"The Kingdom of Truth"
In 1925, Pope Pius XI instituted a new liturgical observance: the Feast of Christ the King. The Pope felt that the followers of Christ were being lured away by the increasing secularism of the world. They were choosing to live in the “kingdoms” of the world, rather than in the reign of God.
This last Sunday of the church year is Christ the King Sunday. We prepare to begin a new church year next week. On the First Sunday of Advent, the coming of Jesus, not only in Bethlehem, but the second coming as well, we pause and reflect upon who Jesus the Christ is in our lives.
Truth be told, the language of “king” and “kingdom” troubles a lot of people these days. As Jill Duffield points out, “it creates a stumbling block to seeing God. Male. Dominating. Subjugating. Hierarchical….” Those of us who live in the United States of America remember that back in 1775 we declared our independence from a king and fought a war of independence.
So…what do we do with Christ the King Sunday? These days, we also call it “Reign of Christ” Sunday. We talk about “the kin-dom of God. “But how do we talk about Christ as King of our lives?The scripture texts appointed for this week give good clues for where to start. The Revelation gives a beautiful glimpse into the glorious, majestic, all-encompassing power of the Risen Christ. John the Evangelist proclaims that the One we worship, the Lord of all, poured himself out to the point of death on a cross.
Today’s gospel lesson is set in Pontius Pilate’s dusty headquarters in Jerusalem. Pilate, an officer of the Roman Empire, looks over the ragged street preacher. The Jewish religious authorities have turned Jesus over to be tried by the Roman authorities. It is Pilate’s job to decide whether or not Jesus is a threat to the Empire.
“Are you the king of the Jews?” Pilate asks.
Jesus answers, “Do you ask this on your own, or did others tell you about me?”
Pilate replies, “I am not a Jew-- am I? Your own nation and the chief priests have handed you over to me. What have you done?”
Jesus answers, “My kingdom is not from this world. If my kingdom were from this world, my followers would be fighting to keep me from being handed over to the Jews. But as it is, my kingdom is not from here.”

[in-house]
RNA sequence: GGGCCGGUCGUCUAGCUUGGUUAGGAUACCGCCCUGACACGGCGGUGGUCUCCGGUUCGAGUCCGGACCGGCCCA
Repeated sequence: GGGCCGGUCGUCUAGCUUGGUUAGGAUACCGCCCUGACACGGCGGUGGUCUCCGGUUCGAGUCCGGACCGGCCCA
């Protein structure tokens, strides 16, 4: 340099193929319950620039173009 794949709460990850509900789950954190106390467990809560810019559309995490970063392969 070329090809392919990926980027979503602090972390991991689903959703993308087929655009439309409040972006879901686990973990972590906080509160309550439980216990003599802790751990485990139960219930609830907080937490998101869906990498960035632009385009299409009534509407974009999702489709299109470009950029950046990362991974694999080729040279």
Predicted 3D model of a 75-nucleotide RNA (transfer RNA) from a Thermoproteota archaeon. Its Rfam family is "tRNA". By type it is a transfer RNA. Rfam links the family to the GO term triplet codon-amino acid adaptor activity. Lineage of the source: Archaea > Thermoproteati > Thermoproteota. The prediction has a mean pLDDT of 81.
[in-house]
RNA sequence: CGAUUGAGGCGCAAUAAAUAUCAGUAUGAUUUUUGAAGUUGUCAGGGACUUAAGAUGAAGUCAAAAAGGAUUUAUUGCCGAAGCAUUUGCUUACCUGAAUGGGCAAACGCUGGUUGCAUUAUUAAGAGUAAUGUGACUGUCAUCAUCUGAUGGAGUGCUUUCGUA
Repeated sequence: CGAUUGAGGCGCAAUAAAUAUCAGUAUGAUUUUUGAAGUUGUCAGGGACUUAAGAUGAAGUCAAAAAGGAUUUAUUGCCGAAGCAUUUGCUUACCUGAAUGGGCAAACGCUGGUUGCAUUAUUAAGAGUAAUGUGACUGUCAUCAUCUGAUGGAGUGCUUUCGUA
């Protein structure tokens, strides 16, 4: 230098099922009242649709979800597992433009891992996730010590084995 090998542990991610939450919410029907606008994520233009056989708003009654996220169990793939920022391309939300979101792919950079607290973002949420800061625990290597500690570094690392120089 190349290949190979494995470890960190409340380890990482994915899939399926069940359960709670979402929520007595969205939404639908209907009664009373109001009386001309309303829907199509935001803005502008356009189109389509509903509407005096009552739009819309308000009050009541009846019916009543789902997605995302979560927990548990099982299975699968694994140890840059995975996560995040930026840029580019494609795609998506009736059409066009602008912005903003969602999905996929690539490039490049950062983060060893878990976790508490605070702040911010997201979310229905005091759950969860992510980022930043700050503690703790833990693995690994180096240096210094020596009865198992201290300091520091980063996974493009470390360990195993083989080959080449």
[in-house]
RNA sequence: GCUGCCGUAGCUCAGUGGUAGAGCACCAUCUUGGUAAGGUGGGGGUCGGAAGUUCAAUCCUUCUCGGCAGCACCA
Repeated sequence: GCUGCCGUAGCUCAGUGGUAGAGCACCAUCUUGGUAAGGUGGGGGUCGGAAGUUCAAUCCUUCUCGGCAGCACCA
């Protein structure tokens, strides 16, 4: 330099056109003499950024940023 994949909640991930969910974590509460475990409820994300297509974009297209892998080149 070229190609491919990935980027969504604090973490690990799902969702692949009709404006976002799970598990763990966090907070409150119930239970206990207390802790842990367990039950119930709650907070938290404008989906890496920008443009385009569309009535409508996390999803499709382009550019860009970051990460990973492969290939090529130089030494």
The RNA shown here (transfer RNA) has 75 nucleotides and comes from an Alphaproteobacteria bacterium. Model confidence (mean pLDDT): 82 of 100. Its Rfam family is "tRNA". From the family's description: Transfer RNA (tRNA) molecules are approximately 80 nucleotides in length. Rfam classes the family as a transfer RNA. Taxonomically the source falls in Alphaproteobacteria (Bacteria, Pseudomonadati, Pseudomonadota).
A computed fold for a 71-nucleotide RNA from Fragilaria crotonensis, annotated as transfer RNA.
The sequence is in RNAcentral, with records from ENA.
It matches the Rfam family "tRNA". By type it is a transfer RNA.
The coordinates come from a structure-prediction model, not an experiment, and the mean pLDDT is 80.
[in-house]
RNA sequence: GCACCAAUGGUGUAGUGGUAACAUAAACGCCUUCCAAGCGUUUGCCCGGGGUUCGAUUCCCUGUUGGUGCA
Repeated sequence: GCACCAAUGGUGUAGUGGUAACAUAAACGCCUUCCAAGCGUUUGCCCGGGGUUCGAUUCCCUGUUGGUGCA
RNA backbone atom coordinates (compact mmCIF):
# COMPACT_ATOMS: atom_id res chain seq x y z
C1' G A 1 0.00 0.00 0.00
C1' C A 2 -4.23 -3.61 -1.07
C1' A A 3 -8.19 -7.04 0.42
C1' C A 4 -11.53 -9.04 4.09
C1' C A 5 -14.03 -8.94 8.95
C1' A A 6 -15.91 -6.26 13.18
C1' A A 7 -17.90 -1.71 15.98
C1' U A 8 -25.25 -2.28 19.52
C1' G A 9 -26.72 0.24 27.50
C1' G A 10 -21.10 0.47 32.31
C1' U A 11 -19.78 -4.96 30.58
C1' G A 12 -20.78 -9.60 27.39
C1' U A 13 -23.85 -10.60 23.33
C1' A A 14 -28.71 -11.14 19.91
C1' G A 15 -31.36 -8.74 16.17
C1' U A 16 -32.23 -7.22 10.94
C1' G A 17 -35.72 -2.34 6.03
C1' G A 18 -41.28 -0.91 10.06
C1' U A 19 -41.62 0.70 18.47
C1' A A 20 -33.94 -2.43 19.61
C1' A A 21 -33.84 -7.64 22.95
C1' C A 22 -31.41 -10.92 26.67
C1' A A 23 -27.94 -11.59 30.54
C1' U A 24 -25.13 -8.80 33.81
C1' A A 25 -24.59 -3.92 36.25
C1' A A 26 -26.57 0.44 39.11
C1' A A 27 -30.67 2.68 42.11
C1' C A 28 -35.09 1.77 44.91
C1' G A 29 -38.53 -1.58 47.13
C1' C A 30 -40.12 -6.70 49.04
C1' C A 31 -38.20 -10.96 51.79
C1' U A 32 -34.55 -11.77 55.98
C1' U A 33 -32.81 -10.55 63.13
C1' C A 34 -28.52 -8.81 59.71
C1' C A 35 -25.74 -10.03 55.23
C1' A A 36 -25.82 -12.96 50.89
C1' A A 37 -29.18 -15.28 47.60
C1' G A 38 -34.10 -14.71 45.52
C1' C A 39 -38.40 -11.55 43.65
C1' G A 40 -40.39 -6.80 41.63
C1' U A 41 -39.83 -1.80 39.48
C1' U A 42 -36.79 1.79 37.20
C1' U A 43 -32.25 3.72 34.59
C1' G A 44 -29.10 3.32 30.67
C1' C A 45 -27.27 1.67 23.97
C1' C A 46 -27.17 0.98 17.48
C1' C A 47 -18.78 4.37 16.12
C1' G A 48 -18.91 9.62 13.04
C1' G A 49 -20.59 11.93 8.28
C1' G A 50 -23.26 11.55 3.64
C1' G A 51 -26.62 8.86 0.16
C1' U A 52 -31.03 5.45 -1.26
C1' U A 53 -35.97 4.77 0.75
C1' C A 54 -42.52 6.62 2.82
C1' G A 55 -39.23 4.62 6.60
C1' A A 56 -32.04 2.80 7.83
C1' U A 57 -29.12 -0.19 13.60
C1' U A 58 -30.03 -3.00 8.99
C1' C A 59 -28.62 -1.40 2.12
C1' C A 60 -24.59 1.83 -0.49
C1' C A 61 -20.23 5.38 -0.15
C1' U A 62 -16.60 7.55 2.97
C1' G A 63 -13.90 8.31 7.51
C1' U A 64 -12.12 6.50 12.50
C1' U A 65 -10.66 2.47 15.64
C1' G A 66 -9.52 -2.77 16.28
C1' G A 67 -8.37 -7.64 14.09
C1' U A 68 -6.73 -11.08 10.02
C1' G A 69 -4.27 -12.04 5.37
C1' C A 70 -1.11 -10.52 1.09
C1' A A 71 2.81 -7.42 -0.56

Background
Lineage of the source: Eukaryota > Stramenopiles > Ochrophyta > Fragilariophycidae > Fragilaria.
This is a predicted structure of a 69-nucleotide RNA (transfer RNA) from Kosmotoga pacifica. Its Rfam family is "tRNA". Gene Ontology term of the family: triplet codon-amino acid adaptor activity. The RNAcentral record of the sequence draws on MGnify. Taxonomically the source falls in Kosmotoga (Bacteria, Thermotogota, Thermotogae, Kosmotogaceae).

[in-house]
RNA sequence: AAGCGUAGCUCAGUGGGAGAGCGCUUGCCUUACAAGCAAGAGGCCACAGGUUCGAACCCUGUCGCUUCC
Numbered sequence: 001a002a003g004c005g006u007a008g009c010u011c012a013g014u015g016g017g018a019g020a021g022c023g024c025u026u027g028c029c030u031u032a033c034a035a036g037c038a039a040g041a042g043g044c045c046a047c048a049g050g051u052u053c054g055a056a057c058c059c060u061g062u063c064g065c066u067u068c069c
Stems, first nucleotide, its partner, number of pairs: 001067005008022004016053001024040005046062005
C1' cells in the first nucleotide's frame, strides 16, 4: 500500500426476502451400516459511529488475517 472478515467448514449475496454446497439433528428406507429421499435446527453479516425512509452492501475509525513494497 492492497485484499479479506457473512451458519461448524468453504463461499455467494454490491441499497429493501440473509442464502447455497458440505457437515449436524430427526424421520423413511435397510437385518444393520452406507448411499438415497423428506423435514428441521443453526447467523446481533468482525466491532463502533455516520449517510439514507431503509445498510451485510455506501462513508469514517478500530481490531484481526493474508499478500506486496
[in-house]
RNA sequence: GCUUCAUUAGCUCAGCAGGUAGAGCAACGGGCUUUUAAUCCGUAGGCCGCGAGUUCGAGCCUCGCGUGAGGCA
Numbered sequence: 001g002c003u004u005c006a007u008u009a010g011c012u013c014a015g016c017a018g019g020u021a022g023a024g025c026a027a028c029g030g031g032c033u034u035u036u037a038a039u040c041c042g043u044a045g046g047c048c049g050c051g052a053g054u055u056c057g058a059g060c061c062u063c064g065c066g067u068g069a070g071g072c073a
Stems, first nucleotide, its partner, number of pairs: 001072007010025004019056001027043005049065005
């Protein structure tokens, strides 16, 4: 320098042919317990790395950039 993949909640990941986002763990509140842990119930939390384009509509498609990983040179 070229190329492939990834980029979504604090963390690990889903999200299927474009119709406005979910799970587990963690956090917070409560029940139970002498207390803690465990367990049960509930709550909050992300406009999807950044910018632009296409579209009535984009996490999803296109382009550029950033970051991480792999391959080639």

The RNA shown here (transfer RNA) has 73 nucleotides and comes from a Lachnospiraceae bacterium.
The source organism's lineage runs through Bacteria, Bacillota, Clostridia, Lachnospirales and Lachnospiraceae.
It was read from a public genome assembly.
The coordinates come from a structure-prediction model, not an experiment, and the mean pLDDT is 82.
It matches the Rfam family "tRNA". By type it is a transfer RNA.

Pilate asks, “So you are a king?”
Jesus answers, “You say that I am. But ‘king’ is your word. My task is to bear witness to the truth. Everyone who belongs to the truth listens to my voice.”Pilate then answers, “What is truth?”
Of course, “What is truth?” has everything to do with Jesus as king, for Jesus is the truth.
Dr. Emilie Townes makes a helpful distinction between the more intellectual understanding of truth (which Pilate represents in this passage) and truth as revelation, which we find in Jesus Christ.
Dr. Townes writes, “We must seek to know God and live as active witnesses on this journey into God. Jesus’ life and mission is a model of this for us. In Jesus, we learn that truth is a stimulant for faithful living and witness, rather than only a matter for contemplation. It is something we do.”
What Pilate misses-- what most of the world misses-- is that Jesus’ Kingdom was never a place, but a perspective…never an established rule, but a stated reality of how to live life. It was never about hierarchy or domination, but a way of interpreting the world and embodying Jesus’ gospel truth in everything we do.
This is a counter-cultural way to live. We’re socialized to trust in the kinds of kingdoms that aren’t interested in the Truth at all, but who tell half-truths, false truths, fake truths that tap into our insecurities and our fears. It might be easier to live under authority, rather than turning away from that and living into the way of truth and justice for all.
The gospels tell us what happens when oppressive, unjust kingdoms are confronted for their wrongs and defied for their abuses-- you can end up like Jesus. Or Dietrich Bonhoeffer… or Dr Martin Luther King…or Archbishop Romero. We know when we stand up to privilege, those with power and privilege will want to shut us up.